School sports budgets boosted by soft drinks levy
Public Health Minister Steve Brine said: “Investing in school facilities such as sports halls, playgrounds, kitchens and dining facilities will undoubtedly make a significant difference to children’s health across the country.
“The school environment is critical in shaping a healthy lifestyle, which is why we are using the money from the soft drinks industry levy to double the PE and sport premium.
“This is another positive outcome from our world leading Childhood Obesity Plan.”
He added: “Healthy eating, physical activity and sport not only help tackle childhood obesity, but can also have a positive impact on pupils’ behaviour, attendance, concentration and attainment, helping children to reach their potential.”
The PE and sport premium is part of a series of programmes led by the DoE to improve healthy lifestyles among pupils and tackle childhood obesity.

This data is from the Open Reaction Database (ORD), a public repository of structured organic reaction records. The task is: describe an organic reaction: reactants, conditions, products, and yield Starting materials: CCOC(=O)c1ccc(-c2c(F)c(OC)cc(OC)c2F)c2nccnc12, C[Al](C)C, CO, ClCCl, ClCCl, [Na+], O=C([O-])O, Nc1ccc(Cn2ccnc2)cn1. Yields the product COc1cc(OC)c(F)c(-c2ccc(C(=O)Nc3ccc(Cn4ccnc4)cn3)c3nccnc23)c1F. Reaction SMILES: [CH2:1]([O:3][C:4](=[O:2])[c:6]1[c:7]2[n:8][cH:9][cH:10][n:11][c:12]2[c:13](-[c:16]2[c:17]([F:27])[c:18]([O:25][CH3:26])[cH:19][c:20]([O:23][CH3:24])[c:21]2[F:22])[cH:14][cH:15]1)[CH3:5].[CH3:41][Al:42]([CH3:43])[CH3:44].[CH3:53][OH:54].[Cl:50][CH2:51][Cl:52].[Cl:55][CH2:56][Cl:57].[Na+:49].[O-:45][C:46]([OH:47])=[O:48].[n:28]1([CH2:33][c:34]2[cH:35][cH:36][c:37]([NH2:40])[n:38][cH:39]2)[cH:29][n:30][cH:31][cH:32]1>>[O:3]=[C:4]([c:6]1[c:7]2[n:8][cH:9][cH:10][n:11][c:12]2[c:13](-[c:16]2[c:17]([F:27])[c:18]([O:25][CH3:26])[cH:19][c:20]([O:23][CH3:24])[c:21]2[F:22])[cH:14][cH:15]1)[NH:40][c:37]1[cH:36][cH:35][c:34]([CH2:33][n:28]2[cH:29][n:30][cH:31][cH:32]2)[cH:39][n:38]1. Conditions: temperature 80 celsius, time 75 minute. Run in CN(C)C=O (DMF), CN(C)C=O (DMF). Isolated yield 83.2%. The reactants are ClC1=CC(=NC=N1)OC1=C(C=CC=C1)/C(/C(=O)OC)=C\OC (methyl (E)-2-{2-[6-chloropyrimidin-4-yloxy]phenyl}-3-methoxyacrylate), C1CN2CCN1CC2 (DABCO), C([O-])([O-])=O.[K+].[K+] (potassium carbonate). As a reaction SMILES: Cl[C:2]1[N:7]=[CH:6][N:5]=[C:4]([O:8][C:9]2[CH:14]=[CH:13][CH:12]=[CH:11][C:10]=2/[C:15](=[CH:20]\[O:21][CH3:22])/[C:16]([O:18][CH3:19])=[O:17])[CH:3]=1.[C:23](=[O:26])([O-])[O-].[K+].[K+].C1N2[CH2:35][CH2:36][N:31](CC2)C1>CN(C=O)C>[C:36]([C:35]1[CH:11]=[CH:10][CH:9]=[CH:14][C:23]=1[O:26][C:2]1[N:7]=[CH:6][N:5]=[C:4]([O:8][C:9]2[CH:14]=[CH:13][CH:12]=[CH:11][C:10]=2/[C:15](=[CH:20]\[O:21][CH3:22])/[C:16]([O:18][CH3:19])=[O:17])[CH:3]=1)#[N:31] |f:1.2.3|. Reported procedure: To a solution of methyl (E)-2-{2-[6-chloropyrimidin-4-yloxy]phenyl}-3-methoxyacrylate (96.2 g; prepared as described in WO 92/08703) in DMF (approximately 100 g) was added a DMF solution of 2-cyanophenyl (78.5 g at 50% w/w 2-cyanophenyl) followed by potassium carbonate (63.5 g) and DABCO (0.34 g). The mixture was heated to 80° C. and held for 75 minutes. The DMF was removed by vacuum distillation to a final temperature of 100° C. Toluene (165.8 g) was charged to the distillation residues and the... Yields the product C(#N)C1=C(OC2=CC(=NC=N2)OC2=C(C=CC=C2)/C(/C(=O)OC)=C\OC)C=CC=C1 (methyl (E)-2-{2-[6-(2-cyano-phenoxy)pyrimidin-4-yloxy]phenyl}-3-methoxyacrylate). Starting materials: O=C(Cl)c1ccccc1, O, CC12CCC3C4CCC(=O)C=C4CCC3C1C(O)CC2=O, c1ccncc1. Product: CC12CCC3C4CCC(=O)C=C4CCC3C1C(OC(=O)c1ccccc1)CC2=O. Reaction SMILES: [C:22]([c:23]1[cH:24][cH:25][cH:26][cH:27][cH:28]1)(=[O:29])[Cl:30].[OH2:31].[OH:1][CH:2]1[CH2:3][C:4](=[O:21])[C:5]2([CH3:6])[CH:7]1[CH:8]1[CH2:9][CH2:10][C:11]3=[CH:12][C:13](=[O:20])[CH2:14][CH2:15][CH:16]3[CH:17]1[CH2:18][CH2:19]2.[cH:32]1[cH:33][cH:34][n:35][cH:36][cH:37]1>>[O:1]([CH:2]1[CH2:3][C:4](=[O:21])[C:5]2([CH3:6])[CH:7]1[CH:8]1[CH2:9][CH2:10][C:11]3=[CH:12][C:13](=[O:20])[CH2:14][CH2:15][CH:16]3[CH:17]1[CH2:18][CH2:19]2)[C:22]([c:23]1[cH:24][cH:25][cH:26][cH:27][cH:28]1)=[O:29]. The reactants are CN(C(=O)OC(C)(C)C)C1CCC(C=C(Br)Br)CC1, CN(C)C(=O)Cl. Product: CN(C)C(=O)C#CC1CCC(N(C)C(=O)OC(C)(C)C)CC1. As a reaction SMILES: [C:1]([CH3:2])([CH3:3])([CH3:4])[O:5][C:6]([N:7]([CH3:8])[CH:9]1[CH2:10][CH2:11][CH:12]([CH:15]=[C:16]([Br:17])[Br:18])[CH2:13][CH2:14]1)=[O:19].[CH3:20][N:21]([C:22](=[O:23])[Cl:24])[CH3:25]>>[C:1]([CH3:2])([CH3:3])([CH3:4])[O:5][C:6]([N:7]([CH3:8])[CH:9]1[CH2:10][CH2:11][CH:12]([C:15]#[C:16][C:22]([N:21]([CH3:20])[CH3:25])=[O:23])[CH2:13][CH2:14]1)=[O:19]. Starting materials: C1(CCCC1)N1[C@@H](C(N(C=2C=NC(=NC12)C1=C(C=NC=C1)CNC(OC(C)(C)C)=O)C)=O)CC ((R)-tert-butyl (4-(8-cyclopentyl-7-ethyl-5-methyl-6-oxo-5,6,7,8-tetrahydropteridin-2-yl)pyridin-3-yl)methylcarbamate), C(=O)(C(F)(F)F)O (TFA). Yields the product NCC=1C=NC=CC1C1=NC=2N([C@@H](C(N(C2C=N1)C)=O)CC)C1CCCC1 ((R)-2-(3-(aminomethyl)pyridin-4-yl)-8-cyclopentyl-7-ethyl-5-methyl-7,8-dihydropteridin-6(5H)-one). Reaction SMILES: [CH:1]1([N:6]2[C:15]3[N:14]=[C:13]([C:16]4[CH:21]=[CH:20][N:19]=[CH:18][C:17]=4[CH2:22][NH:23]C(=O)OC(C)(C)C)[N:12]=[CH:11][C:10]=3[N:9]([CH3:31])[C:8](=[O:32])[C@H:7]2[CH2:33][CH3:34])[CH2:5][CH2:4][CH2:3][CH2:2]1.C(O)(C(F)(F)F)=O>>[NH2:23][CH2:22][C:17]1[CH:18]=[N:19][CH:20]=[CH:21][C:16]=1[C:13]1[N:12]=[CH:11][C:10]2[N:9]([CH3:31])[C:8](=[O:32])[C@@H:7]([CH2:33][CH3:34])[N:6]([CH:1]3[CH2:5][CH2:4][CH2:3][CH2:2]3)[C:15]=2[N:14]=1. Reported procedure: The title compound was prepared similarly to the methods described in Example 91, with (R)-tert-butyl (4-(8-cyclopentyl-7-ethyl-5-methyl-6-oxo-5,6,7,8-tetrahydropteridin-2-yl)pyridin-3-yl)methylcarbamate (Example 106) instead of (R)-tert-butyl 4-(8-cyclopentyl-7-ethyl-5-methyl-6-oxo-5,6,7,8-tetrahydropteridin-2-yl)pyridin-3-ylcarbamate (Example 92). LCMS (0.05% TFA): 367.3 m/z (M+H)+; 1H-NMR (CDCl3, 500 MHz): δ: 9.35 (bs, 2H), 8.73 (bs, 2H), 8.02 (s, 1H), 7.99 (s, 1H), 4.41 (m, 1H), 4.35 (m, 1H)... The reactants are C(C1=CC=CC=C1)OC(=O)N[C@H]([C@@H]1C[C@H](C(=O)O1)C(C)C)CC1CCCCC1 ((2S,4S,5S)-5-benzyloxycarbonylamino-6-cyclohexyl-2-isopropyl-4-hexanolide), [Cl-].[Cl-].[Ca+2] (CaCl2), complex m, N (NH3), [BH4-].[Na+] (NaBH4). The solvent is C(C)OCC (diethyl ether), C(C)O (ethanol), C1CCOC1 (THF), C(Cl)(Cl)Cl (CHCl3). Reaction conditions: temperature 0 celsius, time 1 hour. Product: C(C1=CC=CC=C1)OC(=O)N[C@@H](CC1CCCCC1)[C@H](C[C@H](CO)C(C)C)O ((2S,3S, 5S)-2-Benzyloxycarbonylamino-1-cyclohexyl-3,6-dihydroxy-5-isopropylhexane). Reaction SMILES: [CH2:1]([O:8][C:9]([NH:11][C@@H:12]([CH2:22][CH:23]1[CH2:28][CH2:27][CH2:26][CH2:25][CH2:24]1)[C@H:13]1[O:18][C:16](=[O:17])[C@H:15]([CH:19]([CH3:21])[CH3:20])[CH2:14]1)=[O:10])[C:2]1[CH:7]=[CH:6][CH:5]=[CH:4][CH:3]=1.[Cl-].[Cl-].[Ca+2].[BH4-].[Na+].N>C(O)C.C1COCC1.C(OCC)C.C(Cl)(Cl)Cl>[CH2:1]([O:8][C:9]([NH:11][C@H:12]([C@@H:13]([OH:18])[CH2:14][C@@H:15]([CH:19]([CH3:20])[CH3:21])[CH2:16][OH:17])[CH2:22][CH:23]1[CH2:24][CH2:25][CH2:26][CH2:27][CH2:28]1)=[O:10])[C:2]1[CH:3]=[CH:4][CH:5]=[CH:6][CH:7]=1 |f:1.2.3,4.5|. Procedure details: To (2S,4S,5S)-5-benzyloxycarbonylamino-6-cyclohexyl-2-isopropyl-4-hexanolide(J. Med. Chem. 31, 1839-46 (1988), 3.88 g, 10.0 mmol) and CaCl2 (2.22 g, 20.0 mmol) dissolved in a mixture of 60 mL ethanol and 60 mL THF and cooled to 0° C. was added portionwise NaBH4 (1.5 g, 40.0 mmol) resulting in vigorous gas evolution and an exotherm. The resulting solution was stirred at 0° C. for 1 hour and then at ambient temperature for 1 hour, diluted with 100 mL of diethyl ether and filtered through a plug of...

Minister for Children and Families Robert Goodwill said: “As part of the Childhood Obesity Plan, we are working with other departments and agencies – including the Department of Health and the Department for Digital, Culture, Media and Sport – to make sure children are healthy and active.
“We want to make sure all children have a healthy and active lifestyle and it’s vital that we encourage this in our classrooms.
“That’s why we have doubled the Primary PE and Sport Premium to £320m per year to improve the quality of PE and sport in our schools.
“I’m also pleased that more pupils will benefit from our new £100m Healthy Pupil Capital Fund, which will help improve facilities, such as sports halls and playgrounds, as well as facilitate improvements to children’s physical and mental health by increasing and improving access to and use of relevant facilities, such as kitchens, dining facilities, changing rooms and sports facilities.”
As part of a wider programme of work, the DoE is also investing a further £26m in breakfast clubs. It hopes the money will encourage innovation and kick-start or improve breakfast clubs in at least 1,500 schools, with a focus on increasing provision for disadvantaged pupils.